“Windsor, you son on a bitch, get your ass off my lawn! Go on .. get the hell outta here!” 

That was Old Man Jenkins. He and his wife Margaret live next door to us and the source of his rage was none other than our pet bulldog, Windsor. My husband Tom would run out of the house, apologizing profusely. 

“Sorry, Mr. Jenkins! Windsor’s a handful but he’s just playing. He’s really lovable once you get to know him.” 

“Get to know him!? Are you freaking nuts, Peterson? That bastard just crapped on my fruit trees!” 

“Fertilizer, Mr. Jenkins?” Tom suggested sheepishly and dragged Windsor away. 

“FERTILIZER!?! I think you mean shit! 

Hush now, Aaron!” chastised  Margaret. “Using such vulgarism .. why, there’s children next door!” 

“Don’t hush me, Margaret! That damn dog’s a menace! If you can’t control your frigging mutt, Peterson, I’m gonna call the cops. Or maybe I’ll just put a bullet between his beady little eyes.” 

And the kids started crying. 

“Now, Mr. Jenkins, please don’t say that. You’re scaring my kids.” 

“Well, that’s just too damn bad! You solve this problem or I will .. permanently.” 

Tom brought Windsor back inside, promising the kids everything was going to be ok, that Old Man Jenkins was just sputtering angry syllables that he didn’t really mean. 

The next few days we kept Windsor on a short leash. Old Man Jenkins seemed to calm down and busied himself with his fruit trees. 

On Saturday morning Margaret Jenkins approached me in the grocery store. “Thank you, Alice, for keeping Windsor out of our yard. Now Aaron can care for his beloved fruit trees in peace. In fact, he’s been so preoccupied he hasn’t noticed the family of critters living in our wood pile. They’re just so darling, I even named them – Caspar, Melchior and Balthazar!”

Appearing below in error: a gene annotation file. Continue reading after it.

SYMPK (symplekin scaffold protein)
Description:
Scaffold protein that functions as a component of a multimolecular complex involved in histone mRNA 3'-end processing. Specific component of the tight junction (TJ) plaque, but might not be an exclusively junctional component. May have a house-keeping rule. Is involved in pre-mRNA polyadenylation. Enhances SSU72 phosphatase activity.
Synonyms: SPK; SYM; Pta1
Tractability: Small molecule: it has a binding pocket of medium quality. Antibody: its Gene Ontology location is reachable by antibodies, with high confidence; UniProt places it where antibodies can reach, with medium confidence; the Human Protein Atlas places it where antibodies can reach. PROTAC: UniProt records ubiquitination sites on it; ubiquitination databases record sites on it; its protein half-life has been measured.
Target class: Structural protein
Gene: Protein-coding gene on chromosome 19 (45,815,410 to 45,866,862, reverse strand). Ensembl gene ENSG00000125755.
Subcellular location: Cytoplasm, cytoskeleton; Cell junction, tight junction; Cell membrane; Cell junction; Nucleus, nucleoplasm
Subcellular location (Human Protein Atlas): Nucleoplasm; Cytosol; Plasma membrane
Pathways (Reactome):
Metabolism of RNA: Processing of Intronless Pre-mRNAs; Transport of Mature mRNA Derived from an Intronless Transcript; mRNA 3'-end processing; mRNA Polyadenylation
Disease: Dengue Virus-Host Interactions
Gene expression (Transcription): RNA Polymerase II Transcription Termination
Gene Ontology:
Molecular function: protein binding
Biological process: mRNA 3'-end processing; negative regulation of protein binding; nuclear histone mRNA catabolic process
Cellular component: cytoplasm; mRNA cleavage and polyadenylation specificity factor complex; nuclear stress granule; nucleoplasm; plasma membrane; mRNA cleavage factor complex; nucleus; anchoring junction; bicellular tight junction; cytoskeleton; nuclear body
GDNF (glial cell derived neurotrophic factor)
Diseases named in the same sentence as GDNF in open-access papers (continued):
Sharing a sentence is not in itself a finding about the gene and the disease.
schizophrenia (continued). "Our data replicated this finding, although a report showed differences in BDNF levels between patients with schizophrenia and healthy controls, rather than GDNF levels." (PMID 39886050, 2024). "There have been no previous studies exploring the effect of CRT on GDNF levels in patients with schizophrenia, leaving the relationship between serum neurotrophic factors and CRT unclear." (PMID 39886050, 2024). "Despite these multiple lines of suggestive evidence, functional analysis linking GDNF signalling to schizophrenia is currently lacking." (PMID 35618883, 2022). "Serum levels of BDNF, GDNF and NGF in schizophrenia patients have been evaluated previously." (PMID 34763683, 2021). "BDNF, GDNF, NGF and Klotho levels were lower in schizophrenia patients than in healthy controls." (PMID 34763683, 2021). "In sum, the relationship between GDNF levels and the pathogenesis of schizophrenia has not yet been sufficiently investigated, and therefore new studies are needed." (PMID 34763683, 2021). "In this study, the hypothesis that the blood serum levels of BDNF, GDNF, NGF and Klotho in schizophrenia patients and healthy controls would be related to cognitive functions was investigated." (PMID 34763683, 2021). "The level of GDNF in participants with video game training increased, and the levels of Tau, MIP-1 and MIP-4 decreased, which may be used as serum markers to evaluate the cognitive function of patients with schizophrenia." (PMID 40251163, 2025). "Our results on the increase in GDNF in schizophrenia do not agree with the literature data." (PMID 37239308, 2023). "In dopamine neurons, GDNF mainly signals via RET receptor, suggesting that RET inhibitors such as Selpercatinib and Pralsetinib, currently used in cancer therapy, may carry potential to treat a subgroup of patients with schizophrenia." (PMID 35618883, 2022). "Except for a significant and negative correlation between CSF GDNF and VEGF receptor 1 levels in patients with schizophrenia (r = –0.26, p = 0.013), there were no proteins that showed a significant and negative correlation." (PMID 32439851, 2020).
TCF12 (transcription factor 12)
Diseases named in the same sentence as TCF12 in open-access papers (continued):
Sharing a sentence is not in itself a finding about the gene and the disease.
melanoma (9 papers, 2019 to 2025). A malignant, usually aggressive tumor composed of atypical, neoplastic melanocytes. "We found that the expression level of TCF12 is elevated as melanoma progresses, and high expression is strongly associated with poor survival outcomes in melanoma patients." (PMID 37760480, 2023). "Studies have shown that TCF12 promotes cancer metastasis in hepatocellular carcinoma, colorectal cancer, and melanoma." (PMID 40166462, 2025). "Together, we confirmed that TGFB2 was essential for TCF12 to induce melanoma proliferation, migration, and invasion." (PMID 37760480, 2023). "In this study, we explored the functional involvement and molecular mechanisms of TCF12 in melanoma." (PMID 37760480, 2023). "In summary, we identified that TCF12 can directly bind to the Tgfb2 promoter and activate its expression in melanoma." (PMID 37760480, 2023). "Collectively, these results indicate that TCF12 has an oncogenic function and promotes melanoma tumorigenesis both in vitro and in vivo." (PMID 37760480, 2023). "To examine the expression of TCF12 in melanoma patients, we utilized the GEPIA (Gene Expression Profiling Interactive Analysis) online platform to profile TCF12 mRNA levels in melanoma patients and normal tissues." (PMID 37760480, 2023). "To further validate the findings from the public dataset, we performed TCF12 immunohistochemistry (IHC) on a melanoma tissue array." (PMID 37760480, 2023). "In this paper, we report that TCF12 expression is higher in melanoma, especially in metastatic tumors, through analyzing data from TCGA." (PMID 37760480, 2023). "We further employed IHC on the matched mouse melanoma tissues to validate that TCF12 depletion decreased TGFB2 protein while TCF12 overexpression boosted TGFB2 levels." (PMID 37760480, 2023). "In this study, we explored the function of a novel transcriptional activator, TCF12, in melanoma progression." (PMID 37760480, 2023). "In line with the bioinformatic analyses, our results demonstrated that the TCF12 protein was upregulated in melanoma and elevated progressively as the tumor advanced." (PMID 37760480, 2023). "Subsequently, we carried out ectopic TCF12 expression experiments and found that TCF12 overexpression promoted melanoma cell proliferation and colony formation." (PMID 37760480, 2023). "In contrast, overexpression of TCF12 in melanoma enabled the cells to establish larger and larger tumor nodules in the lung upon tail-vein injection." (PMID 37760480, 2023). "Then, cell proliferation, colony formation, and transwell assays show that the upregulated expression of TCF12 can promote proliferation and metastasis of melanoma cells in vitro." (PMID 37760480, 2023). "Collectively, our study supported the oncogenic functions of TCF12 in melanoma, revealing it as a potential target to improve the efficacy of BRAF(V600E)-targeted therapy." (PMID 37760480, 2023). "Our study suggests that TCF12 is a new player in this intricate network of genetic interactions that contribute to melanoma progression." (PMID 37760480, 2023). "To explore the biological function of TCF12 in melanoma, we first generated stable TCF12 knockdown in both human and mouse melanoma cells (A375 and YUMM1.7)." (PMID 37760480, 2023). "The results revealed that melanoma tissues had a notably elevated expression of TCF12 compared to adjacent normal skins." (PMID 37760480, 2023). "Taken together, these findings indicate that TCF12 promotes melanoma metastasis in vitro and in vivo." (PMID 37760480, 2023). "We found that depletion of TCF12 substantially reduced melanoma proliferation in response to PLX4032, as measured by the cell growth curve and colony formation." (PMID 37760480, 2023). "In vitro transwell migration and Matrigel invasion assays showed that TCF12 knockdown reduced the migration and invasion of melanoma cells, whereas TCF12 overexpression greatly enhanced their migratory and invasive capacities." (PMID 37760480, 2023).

And off she went, chuckling surreptitiously. 

Sitting down to dinner later that day, we suddenly heard Old Man Jenkins yelling at the top of his lungs. We never heard him scream like that before so we knew it had to be something awful. Please .. not Windsor! We raced outside, stopping dead in our tracks: there stood Old Man Jenkins, pricked by at least 100 porcupine quills.

“Excellent aim, Balthazar!” exclaimed Margaret. “Guess he knows you’re just a mean old ‘prick’, Aaron!”

Old Man Jenkins learned a lesson that day: don’t mess with Margaret; she’s one smart cookie!

NAR © 2018

Leave a Reply

Fill in your details below or click an icon to log in: Logo

You are commenting using your account. Log Out /  Change )

Twitter picture

You are commenting using your Twitter account. Log Out /  Change )

Facebook photo

You are commenting using your Facebook account. Log Out /  Change )

Connecting to %s